Pennsylvania Moves Forward On Mini-Casinos—Penn National Lays Out Its Plans

Penn National laid out plans for its second mini-casino to the PGCB and the public

Penn National explained its plans for a new mini-casino in Morgantown, Pennsylvania this week. The company presented to the Pennsylvania Gaming Control Board and interested members of the public at an open meeting in the township of Caernarvon.

The new gambling laws passed in 2017 opened up an auction process for new so-called mini-casino licences. Penn National bid $50.1 million to build a mini-casino in the borough of Yoe. That was an outlier bid because Penn wanted to make sure no other casino won the location. The Morgantown licence was acquired for a much lower price of $7.5 million.

The mini-casinos are restricted in how many slots and other games they are allowed to offer. Penn plans to fill its Morgantown property with the maximum permissible; 750 slots and 40 tables. The company will also take advantage of the new laws allowing sports betting and create a sportsbook for the location.

Penn National has a home field advantage

During the presentation to the PGCB, Penn National played the “local boy made good” card. It explained to the PGCB that it was the only publicly quoted gambling company with a headquarters in Pennsylvania.

The company was founded in 1968 after Pennsylvania first introduced a law allowing thoroughbred horse racing. Today Penn National boasts 30,000 employees and 42 properties in 18 separate gaming jurisdictions.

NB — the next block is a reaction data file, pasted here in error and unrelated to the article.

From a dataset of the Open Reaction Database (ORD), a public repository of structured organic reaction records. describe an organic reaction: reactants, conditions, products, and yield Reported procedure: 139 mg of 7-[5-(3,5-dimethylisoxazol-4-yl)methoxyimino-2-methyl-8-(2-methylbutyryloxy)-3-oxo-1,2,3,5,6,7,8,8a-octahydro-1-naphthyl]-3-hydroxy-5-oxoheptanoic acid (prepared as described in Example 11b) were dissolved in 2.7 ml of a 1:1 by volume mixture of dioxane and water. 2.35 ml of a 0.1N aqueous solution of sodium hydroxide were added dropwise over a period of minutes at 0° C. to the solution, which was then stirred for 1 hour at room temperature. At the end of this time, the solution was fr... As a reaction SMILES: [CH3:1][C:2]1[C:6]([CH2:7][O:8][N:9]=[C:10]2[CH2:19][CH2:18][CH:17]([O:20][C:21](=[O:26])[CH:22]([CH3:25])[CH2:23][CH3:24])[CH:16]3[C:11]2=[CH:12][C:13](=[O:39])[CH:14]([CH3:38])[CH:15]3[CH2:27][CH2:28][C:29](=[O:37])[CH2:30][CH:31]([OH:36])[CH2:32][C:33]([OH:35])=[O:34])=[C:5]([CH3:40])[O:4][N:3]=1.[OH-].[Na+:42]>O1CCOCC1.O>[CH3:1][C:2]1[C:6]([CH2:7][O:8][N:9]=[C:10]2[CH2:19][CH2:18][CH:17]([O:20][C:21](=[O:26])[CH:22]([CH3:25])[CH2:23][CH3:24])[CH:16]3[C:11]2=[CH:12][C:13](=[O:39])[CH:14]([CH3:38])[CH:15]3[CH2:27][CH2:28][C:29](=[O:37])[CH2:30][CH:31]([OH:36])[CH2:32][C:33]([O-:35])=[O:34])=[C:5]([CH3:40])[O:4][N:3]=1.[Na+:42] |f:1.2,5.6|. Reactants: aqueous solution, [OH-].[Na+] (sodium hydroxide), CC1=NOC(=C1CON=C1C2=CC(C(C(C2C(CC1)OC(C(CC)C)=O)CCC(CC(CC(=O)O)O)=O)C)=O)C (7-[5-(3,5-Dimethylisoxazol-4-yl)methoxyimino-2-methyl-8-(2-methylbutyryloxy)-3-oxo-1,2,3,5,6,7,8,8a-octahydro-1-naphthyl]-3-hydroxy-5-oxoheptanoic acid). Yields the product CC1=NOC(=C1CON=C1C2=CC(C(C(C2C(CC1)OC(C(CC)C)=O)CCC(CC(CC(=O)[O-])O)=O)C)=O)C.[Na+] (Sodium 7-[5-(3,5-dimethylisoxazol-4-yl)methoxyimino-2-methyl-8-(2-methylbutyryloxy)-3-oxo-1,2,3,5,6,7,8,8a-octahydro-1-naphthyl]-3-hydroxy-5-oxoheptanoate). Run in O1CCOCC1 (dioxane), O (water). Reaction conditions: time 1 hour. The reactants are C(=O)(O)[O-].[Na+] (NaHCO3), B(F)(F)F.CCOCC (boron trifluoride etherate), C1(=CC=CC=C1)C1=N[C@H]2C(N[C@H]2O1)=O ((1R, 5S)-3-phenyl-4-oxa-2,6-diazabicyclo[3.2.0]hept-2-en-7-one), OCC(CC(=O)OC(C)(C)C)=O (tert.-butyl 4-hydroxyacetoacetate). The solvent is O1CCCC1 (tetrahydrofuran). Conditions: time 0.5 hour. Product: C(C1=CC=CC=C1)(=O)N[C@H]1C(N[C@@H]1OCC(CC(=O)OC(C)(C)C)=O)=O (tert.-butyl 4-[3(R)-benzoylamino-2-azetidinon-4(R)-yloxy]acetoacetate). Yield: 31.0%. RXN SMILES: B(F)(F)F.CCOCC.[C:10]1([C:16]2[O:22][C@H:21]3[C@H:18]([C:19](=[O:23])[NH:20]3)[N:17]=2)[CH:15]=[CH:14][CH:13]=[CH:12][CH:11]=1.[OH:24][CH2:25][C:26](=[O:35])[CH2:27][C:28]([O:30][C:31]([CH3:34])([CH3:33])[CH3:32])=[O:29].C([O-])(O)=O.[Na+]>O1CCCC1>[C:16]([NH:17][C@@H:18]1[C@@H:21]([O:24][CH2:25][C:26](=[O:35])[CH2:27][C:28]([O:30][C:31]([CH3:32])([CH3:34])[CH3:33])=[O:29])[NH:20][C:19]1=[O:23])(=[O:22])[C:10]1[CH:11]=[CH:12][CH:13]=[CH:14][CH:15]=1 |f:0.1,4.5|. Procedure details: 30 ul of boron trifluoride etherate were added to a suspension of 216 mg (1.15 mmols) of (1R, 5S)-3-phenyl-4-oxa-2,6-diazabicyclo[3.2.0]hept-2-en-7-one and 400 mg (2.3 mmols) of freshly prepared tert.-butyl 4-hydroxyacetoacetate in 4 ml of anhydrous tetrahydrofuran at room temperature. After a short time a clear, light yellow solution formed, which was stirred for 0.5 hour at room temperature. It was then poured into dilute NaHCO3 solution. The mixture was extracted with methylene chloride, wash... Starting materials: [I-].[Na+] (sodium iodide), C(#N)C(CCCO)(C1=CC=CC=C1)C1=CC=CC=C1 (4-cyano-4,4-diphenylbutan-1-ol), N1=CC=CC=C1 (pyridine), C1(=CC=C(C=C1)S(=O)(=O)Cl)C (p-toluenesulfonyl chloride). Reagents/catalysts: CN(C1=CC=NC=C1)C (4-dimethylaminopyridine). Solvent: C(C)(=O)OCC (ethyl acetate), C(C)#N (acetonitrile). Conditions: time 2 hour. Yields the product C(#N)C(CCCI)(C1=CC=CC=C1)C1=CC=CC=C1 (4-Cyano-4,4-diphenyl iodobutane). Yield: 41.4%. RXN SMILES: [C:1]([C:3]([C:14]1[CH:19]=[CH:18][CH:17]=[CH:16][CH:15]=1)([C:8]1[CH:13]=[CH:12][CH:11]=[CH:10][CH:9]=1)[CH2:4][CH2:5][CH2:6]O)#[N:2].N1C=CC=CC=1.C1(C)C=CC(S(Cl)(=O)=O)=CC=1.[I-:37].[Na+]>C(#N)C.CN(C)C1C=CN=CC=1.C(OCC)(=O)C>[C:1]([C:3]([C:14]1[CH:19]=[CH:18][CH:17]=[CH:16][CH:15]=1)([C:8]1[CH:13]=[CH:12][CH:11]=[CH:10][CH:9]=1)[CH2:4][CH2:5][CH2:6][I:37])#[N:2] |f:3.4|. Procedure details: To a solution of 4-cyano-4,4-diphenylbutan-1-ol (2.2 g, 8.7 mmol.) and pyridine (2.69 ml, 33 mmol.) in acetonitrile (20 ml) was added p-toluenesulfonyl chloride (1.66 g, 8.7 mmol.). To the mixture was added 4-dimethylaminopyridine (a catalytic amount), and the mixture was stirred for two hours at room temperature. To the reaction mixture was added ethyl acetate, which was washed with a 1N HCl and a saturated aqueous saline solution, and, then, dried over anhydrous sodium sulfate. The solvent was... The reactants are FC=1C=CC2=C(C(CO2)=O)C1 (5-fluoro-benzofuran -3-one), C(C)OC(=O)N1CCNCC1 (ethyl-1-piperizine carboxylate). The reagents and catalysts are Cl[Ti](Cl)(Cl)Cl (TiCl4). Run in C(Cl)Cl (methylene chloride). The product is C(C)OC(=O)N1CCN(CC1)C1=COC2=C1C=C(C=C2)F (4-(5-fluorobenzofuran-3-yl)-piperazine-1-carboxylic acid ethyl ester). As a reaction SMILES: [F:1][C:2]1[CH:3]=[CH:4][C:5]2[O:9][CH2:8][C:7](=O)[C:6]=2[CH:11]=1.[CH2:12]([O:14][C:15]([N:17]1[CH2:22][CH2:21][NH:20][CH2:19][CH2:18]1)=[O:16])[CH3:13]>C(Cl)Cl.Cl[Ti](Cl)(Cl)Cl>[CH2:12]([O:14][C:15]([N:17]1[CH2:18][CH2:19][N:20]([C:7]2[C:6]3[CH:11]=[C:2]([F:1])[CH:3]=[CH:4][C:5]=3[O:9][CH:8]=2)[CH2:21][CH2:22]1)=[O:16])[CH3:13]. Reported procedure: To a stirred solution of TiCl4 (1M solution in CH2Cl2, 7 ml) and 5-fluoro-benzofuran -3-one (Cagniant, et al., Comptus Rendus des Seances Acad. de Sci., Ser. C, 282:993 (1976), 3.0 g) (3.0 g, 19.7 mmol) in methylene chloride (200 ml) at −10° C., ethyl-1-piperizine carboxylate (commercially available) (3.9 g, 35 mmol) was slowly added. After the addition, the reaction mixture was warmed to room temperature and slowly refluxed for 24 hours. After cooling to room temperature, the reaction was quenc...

Hollywood Casino at Penn National Race Course was the first in the state to offer sports betting when it opened its new sportsbook last November.

The new mini-casino will be built near the intersection of the Pennsylvania Turnpike, I-176, and the Morgantown Expressway. Scheduled opening date is late in 2020, and it will employ around 250 full time staff. Penn’s total investment for the property will come in at $111 million.

Ironically, the Yoe mini-casino where the license cost $50 million will get a smaller investment of $70 million.

CasiNO! Public opposition more organized than usual

Penn National’s plans may meet with the regulator’s approval, but at the public meeting the opposition turned out in force. Sporting “casino badges” there was a large contingent of local citizens fighting against the new mini-casino.

PGCB spokesman Doug Harbach said that the opposition was more organized than that at other casino expansion hearings.

Online gambling not due until July 2019

Although the new Pennsylvania laws allow for online gaming, none has launched so far. The PGCB expects online to begin sometime after July 1. The reason for the delay is the new DOJ opinion on the Wire Act.

The PGCB wrote to all its licencees cautioning them to keep their internet operations within the state’s borders. The major casinos, including Penn National had planned to use game servers based outside the state, as explicitly allowed in the Pennsylvania law.

The uncertainty created by the DOJ opinion means that all game servers will now be set up inside the casinos to avoid any legal risks.

news image Joss Wood 07 Mar 2019 View more

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